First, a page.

You may be surprised at what is in on record with your secretary of state. We have a client in California that recently came up for its annual renewal of our agreement. As part of the renewal we did our standard check to make sure nobody else had filed UCCs on the firm’s accounts receivable. That routine check turned up a $2 million lien against the law firm! It was filed by a disgruntled former client of the firm.
This individual had logged on to the California Secretary of State’s website and created a fictitious UCC filing against the law firm for $2 million. The firm didn’t know it was there until we checked and let them know about it. I’m not sure they would have known until they had to go find some other financing and it could have potentially blown a deal for them. Because the firm had never granted a security interest to the filer of the UCC, the UCC was worthless, but it still raised a red flag during the renewal process and could have delayed any new transactions that the law firm had been seeking.
So it’s important to monitor liens filed on you and your law firm. It only takes a few moments to check UCC filings using LexisNexis® or Westlaw®. This is another good annual exercise. Even if you see the UCCs filed that you expect, such as from your current lenders, look closely at the description of collateral in the filings. It is very common for a borrower to think their line of credit is secured by their real estate but for the lender to actually file on the firm’s accounts receivable or even all the assets of the firm. Again, this can cause costly delays when applying for or renewing loans or leases and it costs nothing to monitor.
Click on the video to watch part 2 of Mr. Swanson’s interview with Eric Fong of Fong Law in Port Orchard, Washington, as he discusses how his experience as a public defender helps him serve his clients better.
Click on the video to watch Mr. Swanson’s interview with Brewster Rawls of Rawls, McNelis & Mitchell, P.C. in Richmond, Virginia, as he talks about the recent news concerning medical malpractice taking placing in in VA hospitals across the nation.
Like the owners of any business, the partners of contingent-fee law firms divide time between financial activities (reviewing statements, managing cash, etc.) and non-financial activities (taking care of clients, marketing, hiring, etc.). My experience has been that, compared to most business people, trial lawyers generally spend far too little time reviewing and understanding the key financial reports at their firm.
This is understandable, because contrary to popular opinion, the trial lawyers I know did not get into the practice of law primarily as a means of making money. They do what they do because they enjoy helping people. So the financial aspect of law practice may not really appeal to them. They’d rather be taking care of a client or working on a case. More often than not, they may only look at their financial statements once a year, and even then it is done briefly and without a lot of understanding. After all, they don’t teach financial accounting in law school! And while the firm’s bookkeeper may do a great job with day-to-day matters, they are rarely equipped to analyze the practice and advise the partners on financial matters.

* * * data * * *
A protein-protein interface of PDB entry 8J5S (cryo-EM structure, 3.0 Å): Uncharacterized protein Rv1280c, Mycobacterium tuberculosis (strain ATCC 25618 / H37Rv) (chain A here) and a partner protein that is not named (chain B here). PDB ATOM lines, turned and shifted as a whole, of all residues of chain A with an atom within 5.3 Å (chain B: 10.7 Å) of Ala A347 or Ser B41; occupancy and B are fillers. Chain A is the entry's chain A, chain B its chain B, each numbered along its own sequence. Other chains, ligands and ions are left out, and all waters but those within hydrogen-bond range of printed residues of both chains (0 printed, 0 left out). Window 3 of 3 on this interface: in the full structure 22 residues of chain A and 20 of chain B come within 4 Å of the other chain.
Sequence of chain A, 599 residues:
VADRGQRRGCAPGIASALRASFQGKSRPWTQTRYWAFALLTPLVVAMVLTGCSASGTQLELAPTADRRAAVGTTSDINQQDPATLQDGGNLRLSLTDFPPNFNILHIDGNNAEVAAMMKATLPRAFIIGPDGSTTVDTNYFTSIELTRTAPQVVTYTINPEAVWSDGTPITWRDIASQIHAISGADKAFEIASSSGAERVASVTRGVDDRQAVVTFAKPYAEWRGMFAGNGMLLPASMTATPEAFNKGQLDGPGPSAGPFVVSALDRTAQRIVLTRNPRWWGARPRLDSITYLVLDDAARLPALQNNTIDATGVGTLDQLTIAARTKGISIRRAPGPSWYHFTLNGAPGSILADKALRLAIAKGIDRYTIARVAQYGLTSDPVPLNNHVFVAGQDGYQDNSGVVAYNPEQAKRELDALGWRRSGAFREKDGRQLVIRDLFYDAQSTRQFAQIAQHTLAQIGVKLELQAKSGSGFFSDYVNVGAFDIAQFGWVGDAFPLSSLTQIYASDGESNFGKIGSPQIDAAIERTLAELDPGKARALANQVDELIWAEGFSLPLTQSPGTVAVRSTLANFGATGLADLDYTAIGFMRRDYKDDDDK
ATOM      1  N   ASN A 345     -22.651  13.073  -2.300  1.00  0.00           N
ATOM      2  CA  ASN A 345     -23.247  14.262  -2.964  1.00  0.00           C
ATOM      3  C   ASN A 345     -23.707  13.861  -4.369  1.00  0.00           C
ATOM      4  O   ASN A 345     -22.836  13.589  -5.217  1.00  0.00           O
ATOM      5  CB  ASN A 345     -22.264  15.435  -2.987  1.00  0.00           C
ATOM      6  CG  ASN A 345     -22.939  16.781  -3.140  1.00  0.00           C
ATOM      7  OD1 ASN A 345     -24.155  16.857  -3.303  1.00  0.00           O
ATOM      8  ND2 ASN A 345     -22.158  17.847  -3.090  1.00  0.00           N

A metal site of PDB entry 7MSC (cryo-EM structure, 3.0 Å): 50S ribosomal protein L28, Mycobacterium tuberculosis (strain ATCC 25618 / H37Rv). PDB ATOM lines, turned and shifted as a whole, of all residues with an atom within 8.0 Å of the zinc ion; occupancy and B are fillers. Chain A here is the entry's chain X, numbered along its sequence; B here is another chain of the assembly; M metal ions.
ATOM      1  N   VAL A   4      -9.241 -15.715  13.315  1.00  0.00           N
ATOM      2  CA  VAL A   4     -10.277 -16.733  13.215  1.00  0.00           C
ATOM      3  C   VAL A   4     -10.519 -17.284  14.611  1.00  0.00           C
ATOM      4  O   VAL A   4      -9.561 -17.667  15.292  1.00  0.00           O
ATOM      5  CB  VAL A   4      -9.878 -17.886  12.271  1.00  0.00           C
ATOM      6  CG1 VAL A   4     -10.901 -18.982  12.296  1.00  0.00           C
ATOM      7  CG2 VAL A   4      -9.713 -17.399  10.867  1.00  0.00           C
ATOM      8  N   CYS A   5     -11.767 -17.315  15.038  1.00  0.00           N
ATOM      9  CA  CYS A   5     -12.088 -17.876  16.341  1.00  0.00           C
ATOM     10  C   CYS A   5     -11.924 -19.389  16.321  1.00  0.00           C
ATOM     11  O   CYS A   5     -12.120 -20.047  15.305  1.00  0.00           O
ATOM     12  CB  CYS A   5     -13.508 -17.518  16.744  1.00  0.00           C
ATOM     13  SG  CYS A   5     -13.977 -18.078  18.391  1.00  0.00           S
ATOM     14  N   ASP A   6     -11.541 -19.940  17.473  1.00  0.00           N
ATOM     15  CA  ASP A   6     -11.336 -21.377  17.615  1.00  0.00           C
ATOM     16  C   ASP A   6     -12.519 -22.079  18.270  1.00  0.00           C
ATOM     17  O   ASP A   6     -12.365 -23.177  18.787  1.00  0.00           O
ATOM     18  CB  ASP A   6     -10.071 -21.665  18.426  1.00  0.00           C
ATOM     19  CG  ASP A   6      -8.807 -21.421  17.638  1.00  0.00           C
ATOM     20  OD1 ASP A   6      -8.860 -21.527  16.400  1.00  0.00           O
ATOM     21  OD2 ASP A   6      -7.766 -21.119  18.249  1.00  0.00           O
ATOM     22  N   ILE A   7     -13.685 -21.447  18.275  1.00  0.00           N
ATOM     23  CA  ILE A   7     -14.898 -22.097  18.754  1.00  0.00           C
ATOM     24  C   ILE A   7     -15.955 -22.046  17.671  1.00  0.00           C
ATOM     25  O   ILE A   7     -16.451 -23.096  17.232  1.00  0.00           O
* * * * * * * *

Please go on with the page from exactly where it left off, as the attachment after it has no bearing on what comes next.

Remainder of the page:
The problem that I often see developing from this situation is that if the financial end of the practice is not adequately managed, small problems become big ones and ultimately the practice is not able to maximize its ability to serve its clients, regardless of the good intentions of the partners.
So I recommend a few simple steps that I believe will pay back the relatively small cost in time and expenses many times over.
First, if you don’t have a person in house who is capable of preparing financial statements, contract it out to a competent CPA. The statements should include an Income Statement, Balance Sheet and Cash Flow Statement. They should be reviewed at least quarterly, but monthly is ideal, especially if it is a medium to large law firm.
Secondly, pay your CPA to take the initiative to schedule the regular meeting at which you will review the statements together. Also, pay this CPA to critique what they see. What looks out of place to them? How would an outsider (e.g., a bank) view these statements? What expenses look too high? Where is most of the cash in the firm going? That’s the discussion you need to be having.
I guarantee this will be painful at first but you will learn a lot about your practice and will be able to spot small problems before they become large. You’ll see exactly where your strengths and weaknesses are financially and will be better equipped in the long term to seek justice on behalf of your clients more effectively. You’ll also be able to worry less and concentrate on your cases better knowing that you have put in place a disciplined system of regular financial review. And should you ever decide to seek outside capital, your chances of success will be greater and with lower costs.
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